To make matters worse in August we only get one collection, plus its warm... you get the idea!

Christmas can also screw up the collection dates plus the bin lorries have started coming at 630am to catch people out who then have to carry a full 6 weeks of rubbish.  You get a fine if you leave your bin out too soon... the country really is going to the dogs.

Recycle (cardboard and glass) is every 2 weeks, no doubt will become every 3 weeks at some point.



nick663

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Re: Live with your trash for the month of August!
« Reply #3 on: August 02, 2017, 08:08:23 AM »
What size bin are you using?  Our garbage bins are not provided by the garbage company and we have gone down to a 32 gallon thanks to cutting down on our trash (less space taken up in the garage and easier to manuver).  Reducing garbage bin size could be the next challenge. :)

One thing I've done to reduce waste is to be borderline militant about reducing junkmail.  Letter from State Farm?  Email and ask to be removed from mailing list.  Bill?  Switch to electronic billing.  Etc.  I'd guess our mail has been reduced by 50% compared to when we moved in 2 months ago just by cutting out bs that was destined for the recycling bin anyways.

PoutineLover

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Re: Live with your trash for the month of August!
« Reply #4 on: August 02, 2017, 08:30:25 AM »
I can't do this, if I don't take out the trash I'll get tons of fruit flies. Most of my garbage is just food scraps, but my neighborhood doesn't have compost pick up, and I don't have a backyard. The packaging I do get is mostly recycled, so my trash amounts to a grocery bag every week or so.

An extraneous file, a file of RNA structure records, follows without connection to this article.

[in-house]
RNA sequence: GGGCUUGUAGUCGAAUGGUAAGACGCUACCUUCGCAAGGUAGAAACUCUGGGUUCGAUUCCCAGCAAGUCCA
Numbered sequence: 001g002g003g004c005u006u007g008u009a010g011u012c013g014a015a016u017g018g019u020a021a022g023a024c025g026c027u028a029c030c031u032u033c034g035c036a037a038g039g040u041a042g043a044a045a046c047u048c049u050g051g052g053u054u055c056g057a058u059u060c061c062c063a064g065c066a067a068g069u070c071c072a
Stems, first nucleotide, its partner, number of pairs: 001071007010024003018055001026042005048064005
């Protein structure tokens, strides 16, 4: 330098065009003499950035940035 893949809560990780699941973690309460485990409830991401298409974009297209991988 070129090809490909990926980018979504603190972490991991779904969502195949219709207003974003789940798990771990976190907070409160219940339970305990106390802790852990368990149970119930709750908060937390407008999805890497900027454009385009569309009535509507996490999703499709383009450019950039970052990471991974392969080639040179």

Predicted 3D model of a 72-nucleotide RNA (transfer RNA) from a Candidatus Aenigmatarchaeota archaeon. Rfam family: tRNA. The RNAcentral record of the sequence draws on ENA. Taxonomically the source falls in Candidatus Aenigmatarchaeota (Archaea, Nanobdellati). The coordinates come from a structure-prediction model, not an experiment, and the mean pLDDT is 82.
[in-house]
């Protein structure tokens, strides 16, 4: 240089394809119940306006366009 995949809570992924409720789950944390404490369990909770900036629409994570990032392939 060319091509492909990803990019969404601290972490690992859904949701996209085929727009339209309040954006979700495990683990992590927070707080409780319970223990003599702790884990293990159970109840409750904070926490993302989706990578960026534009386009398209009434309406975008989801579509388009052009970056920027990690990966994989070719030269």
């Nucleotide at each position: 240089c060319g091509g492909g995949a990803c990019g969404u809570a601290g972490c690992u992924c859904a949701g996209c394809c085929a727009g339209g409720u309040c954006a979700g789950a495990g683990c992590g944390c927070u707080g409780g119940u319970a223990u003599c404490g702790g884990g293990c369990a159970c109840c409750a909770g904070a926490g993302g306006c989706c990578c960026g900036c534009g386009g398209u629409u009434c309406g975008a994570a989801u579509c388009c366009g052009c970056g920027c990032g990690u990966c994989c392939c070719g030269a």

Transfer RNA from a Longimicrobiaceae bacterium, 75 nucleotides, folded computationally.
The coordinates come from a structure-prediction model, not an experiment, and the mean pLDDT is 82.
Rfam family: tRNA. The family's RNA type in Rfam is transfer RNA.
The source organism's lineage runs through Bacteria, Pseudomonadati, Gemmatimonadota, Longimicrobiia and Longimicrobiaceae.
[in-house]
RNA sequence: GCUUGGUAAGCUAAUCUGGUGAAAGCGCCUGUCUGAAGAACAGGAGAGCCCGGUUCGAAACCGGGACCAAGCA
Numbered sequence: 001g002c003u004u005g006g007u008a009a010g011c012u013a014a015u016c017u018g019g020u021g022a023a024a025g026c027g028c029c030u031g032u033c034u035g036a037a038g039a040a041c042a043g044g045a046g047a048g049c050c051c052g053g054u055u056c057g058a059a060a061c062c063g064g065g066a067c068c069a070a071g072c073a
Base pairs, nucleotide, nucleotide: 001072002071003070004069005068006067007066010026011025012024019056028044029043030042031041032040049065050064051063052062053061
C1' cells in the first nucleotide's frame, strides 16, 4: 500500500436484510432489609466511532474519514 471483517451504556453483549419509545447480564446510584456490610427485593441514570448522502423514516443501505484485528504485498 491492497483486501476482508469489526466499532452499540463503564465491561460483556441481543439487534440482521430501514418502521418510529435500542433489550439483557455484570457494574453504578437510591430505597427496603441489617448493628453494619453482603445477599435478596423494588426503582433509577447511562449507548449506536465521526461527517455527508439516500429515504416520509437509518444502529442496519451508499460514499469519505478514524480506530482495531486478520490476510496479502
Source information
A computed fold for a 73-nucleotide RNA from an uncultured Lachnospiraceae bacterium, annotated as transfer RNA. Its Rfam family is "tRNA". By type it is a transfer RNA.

Sibley

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Re: Live with your trash for the month of August!
« Reply #5 on: August 02, 2017, 08:42:44 AM »
My trash this summer consists mainly of yard waste. A lot of yard waste. I have, more than once, filled 3 large garbage bins with yard waste. On a side note, I hate old, broken down woodchips. And weeds. Plus 1 bag of my trash and however many (small) bags of litterbox scoopings.

There's also been the large piles of scrap wood (much of it taken by pickers), the water heater (that disappeared within 2 days), nasty carpet remnants, old insulation, and broken decorative pavers (they're shaped like feet).

I divert as much as possible into recycling. If they would start accepting plastic bags and similar, that would cut down on the trash even more.

annamal instinct

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Re: Live with your trash for the month of August!
« Reply #6 on: August 02, 2017, 08:45:32 AM »
What size bin are you using?  Our garbage bins are not provided by the garbage company and we have gone down to a 32 gallon thanks to cutting down on our trash (less space taken up in the garage and easier to manuver).  Reducing garbage bin size could be the next challenge. :)

One thing I've done to reduce waste is to be borderline militant about reducing junkmail.  Letter from State Farm?  Email and ask to be removed from mailing list.  Bill?  Switch to electronic billing.  Etc.  I'd guess our mail has been reduced by 50% compared to when we moved in 2 months ago just by cutting out bs that was destined for the recycling bin anyways.